Today we are going to be taking a closer look at our number one ranked chair on the best office chairs for the 2019 list, the Steelcase Leap Chair. The Leap chair, by Steelcase, scored 89 out of 100 and was a clear cut winner out of all of the chairs but the Steelcase Gesture. After closely reviewing 20+ chairs, one thing stood out to us. Steelcase has a unique ability to combine form and function. Let’s take a closer look at the Leap chair to see why this chair ranked at the top of our list for 2019.
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Steelcase was established in 1912 as the Metal Office Furniture company. Their first patent as a company was for a metal wastebasket, which was designed to improve office safety. Back in the early 1900s, wicker was used for baskets creating a fire hazard for crowded cities.
As early as 1919, they began to form dealer networks and offering their office furniture products across the USA. In 1954 their name changed to Steelcase Inc. and their brand continued to grow. By 1998, Steelcase Inc. became a publicly traded company.
TABLE OF CONTENTS
– Specs / Features / Pricing
– Return Policy and Warranty
– Shipping and Assembly
– Build Quality
– Scope of Users
– Seat Comfort
– Back Support
– Armrest Comfort
– Ergonomics Adjustments
– Upholstery Options
– Mechanism Options
– Wheel/Caster Options
– What I Like
– What I Don’t Like
– Bottom Line
Steelcase Leap Chair Video Review
Country of Origin
Made in Mexico
Seat Height: 16” – 20.5”
Seat Depth: 15.75” – 18.75” D
Seat Width: 19.25”
Arm Height: 7” – 11”
Arm Width: 12.75” – 20”
Back Height/Width: 25” H / 18” W
Overall: 24.75” D x 27” W x 38.5” – 43.5” H
Weight Rating: 400 lbs.
Seat height adjustment
Seat depth adjustment
4D arms with height/width/depth/pivot adjustments
LiveBack technology to mimic spine movement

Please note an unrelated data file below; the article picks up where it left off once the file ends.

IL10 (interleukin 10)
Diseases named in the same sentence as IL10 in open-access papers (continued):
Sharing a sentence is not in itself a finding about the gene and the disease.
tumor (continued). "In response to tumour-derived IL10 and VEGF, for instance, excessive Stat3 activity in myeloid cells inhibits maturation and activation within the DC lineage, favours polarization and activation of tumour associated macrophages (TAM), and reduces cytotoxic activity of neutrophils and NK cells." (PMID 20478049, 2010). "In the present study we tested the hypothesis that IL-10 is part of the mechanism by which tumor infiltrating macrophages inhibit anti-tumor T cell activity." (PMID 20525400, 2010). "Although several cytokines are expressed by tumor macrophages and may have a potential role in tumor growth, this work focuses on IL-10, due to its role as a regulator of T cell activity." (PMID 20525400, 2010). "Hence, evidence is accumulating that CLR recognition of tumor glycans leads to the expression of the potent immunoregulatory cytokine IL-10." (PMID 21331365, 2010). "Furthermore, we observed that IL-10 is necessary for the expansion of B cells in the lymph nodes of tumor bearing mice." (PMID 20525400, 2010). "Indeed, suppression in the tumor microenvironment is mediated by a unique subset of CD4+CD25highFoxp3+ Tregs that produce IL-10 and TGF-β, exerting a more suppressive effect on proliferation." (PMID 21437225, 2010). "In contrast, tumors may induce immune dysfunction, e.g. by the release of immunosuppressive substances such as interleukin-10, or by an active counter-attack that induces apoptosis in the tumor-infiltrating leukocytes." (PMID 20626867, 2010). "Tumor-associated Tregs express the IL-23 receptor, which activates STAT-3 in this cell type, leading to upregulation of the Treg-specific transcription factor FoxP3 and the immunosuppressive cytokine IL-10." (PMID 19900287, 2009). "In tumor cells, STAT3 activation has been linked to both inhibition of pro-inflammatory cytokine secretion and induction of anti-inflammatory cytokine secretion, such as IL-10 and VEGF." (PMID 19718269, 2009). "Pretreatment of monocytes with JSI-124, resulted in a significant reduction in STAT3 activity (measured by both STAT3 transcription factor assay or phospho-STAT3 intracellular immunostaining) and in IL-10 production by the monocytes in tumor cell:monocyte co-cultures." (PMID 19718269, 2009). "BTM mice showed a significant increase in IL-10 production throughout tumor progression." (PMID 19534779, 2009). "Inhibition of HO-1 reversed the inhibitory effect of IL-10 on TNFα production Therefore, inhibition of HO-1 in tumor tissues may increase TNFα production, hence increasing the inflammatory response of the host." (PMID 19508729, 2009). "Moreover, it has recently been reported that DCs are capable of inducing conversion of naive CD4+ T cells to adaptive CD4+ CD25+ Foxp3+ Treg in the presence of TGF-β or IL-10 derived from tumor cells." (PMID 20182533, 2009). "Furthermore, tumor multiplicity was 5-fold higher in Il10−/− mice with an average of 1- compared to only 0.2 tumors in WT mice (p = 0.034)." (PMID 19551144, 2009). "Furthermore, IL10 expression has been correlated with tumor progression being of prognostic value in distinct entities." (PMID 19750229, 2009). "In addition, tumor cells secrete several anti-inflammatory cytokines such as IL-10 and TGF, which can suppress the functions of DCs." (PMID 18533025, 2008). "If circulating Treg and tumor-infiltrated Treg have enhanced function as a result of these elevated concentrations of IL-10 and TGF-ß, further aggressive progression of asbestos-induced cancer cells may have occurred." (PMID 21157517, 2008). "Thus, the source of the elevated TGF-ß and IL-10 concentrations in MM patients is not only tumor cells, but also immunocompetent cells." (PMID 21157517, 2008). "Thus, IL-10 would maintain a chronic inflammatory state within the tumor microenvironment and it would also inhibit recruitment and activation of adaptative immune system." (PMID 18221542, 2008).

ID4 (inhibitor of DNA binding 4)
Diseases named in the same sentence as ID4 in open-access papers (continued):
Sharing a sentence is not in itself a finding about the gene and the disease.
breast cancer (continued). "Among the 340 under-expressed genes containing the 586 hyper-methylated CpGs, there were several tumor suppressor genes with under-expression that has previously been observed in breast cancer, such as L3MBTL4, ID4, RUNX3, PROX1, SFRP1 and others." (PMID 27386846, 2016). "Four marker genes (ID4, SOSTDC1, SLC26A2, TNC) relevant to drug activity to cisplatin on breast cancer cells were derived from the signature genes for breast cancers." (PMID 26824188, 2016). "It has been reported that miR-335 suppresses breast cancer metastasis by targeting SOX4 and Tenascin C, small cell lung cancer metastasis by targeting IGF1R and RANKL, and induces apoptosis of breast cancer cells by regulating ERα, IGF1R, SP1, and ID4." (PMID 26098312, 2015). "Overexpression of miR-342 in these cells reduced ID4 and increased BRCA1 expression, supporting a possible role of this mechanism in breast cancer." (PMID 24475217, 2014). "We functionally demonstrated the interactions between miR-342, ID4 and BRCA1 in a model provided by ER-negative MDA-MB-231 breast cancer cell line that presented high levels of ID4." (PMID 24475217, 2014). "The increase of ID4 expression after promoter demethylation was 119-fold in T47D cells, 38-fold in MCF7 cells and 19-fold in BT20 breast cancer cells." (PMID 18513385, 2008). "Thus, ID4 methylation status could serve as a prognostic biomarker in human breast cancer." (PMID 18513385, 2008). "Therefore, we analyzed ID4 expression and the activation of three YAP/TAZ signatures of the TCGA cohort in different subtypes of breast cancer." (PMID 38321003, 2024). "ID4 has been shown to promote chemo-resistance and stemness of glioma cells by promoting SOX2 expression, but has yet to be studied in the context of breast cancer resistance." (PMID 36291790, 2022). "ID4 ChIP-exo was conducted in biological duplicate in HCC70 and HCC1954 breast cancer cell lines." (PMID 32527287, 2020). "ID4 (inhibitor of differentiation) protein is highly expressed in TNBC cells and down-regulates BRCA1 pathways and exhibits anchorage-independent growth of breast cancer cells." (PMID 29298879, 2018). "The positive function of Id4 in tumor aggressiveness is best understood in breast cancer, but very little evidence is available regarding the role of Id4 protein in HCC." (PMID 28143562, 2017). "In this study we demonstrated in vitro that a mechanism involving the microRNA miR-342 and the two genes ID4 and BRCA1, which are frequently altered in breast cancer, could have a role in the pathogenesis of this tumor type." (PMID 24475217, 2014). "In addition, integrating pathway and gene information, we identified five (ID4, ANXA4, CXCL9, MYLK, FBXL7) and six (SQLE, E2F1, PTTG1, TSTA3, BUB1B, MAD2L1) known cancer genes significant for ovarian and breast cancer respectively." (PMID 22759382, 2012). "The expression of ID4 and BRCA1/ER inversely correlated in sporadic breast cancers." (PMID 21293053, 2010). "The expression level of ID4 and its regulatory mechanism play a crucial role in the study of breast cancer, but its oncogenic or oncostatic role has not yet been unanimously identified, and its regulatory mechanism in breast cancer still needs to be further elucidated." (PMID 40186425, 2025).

Adjustable height lumbar system
Adjustable lower back firmness
5 position tilt-lock
Starting Price – $811.00
The most basic version of the Steelcase Leap chair is available for just over $800. This model doesn’t include arms but does come with standard upholstery and carpet casters.
The model we tested had standard upholstery, black frame, 4-way arms, and carpet casters.
|Polished Aluminum Frame/Base||$311.00|
|Height Adjustable Arms||$127.00|
|4-Way Arms (height, width, pivot, and depth)||$187.00|
|Hard Surface Wheels||$18.00|
All Steelcase chairs come with a 30-day money back guarantee. This includes free return shipping and no restocking fees. The chair must be returned in new condition in the original packaging to receive the full refund.
The Steelcase Leap includes one of the best warranties in the business. The frame of the chair is covered for the lifetime of the original owner. The mechanisms, gas cylinders, arms, foam padding, and casters are covered for a period of 12 years. This warranty is good regardless of the shift usage, which means the chair is rated for 24/7 usage.
Steelcase will repair or replace your chair with a comparable product, at its option and free of charge (for materials and components) for any product, part or component which fails under normal use. If repair or replacement is not commercially practicable, Steelcase will provide a refund or credit for the affected product.
See The Best Office Chairs For 2019
After months of testing 20+ office desk chairs, the results are in!
When ordered in small quantities, the Steelcase Leap chair is able to be shipped via FedEx Ground. Our chair came in a very large box, with handles, and weighed approximately 70 lbs. Because of the size of the package, you may want an extra set of hands to move the box in the office.
Inside the box, the chair is put into a plastic bag to keep it clean and reduce the opportunity for surface scratching. There is a large cardboard piece included with a bag of air to hold the chair in place. The box is designed to hold the leap and is perfectly sized to reduce any movement while in transit. Overall, the chair was very well packed and should arrive in a perfect condition.